The provisional committee of the union was elected: Mr. Broadbent (England), Mr. Meyroos (Holland), Mr. Selss (Germany), and they were empowerd to coopt others. The elected committee members promised to elaborate the legal basis of the Union until the next meeting and to get in contact with the countries that were not represented.

The reports of the three represented countries followed. I gave a short review of the histrory of vegetarianism in Germany and of our society and explained our present situation. Mr. Broadbent spoke (in English) about the exemplary promotional work of the English vegetarians and presented the flyers of his society, which were maily drawn up by himself. Mr. Meyroos presented himself as delegate of the youngest but most successful vegetarian society, the Nederlandse Vegetariersbond, and described in German its victorious development with the beginning 11 years ago and the actual flourishing situation.

The fact, that Mr. Broadbent did not understand German, forced him to pass on the chair of the meeting to me, although the honour of the chair had been due to him as representative of the oldest vegetarian organisation, which had done most of the organising work and paid most of the costs. I chaired the meeting during the whole time and often acted as translator at the same time, and Mr. Dressler, the president of the Dresden Society supported me with much understanding.

Two social evenings took place during the meeting, Monday and Tuesday. Both, but especially Tuesday evening were well attended and provided nice company and artistic enjoyment. The singers Mr. Harris and Miss Cooper, the piano player Mr. Thesmar, and the violin player (a member of the Dresen Society, I am sorry I cannot remember his name) appeared on the stage. Our friend, the painter Schwenk* and a lady from Dresden gave poetical recitations. In the first evening Mr. Dressler gave his welcome speech in English and German, and also the English and Dutsch firiends gave pleasant speeches. Mr. Otto from the sporting club "Vegetarians" of Karlsruhe gave a short speech on the significance of sport for vegetarians. At the last moment a Norwegian Esperantist and vegetarian appeared with a message from the northern vegetarians and with a letter of greeting from Mr. Saxon. We say many thanks to all contributors.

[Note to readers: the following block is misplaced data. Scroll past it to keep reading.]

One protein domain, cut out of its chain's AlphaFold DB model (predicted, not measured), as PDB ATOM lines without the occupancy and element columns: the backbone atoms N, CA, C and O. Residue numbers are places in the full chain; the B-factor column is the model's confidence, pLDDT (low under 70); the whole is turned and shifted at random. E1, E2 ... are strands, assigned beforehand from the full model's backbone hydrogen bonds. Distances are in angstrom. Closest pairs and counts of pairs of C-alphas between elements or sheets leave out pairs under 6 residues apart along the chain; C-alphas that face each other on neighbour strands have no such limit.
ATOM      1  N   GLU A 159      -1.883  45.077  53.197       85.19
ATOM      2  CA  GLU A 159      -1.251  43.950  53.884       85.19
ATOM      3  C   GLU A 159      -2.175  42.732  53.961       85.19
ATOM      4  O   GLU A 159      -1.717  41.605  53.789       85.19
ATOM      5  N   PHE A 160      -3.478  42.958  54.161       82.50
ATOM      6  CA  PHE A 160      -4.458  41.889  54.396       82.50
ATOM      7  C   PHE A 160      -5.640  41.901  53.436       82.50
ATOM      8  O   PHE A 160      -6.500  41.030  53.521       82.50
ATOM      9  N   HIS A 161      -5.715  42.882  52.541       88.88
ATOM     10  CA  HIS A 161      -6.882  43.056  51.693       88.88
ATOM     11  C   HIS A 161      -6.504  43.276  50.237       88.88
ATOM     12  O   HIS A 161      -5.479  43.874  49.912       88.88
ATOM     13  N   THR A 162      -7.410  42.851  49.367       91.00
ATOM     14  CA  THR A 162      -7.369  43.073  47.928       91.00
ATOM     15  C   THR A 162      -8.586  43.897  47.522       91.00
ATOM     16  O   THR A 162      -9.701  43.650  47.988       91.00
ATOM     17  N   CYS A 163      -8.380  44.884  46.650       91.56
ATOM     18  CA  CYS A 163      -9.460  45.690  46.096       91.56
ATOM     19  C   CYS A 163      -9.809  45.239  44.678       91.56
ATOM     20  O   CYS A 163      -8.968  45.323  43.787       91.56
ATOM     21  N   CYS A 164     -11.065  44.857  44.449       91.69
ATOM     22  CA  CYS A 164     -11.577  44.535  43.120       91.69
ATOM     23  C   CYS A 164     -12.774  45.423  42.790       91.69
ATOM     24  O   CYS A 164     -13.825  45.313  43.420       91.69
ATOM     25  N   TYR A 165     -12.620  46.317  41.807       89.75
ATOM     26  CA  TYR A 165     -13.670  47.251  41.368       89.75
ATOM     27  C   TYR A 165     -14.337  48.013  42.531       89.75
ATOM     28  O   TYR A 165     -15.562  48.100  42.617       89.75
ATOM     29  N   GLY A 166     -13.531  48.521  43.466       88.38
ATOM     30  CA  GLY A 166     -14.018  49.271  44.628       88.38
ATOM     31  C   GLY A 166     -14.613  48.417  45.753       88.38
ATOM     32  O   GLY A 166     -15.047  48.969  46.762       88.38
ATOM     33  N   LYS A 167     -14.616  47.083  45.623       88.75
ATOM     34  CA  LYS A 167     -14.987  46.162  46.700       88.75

The friends in Manchester have organised the congress. Above all, the homour is due to them, that this new important union could be founded which is meant to unite vegetarians of all countries across all country borders, mountains and oceans to find teach other joined by the idea of vegetarianism. Many thanks to all who have contributed.

We also thank the Dresden Vegetarian Society who helped to made this congress possible by their preparatory work. We appreciate this contribution very much, as this organisation is rather young and not very strong yet. Expecially Mr. Dressler and Mr. Förster did great service to the event.

We also mention with due respect the local press, who had sent several reporters during the whole meeting and who has supported our cause by a detailed and benevolent coverage. And I do not want to forget the innkeeper of the protestant club house, where our meeting took place in a comfortable atmosphere. His vegetarian dinner (although quickly improvised) met all our vegetarian expectations in the best way.

Luckily the delegates from far away, who came together for the first time, alltogether found comfortable accomodation in the international pension of our untiring and venerable friend, Mrs. Thesmar, where it was possible to get to know each aother also in a more private atmosphere. She and her musical son were very keen and helpful to facilitate the days of work by the comfort of their home.

On Wednesday a trip to the Saxonian Switzerland and the return by an Elbe-steamboat finished the significant days with a beautiful impression. A group photograph will document forever this important first International Vegetarian Congress, which will be unforgettable for all participants.

Dr. Selss
(Vegetarische Warte, September 2nd, 1908, issue 18, Page 214)


Photo from Vegetarische Presse 1908, published by the Dresden Vegetarians.
click on the photo for a larger version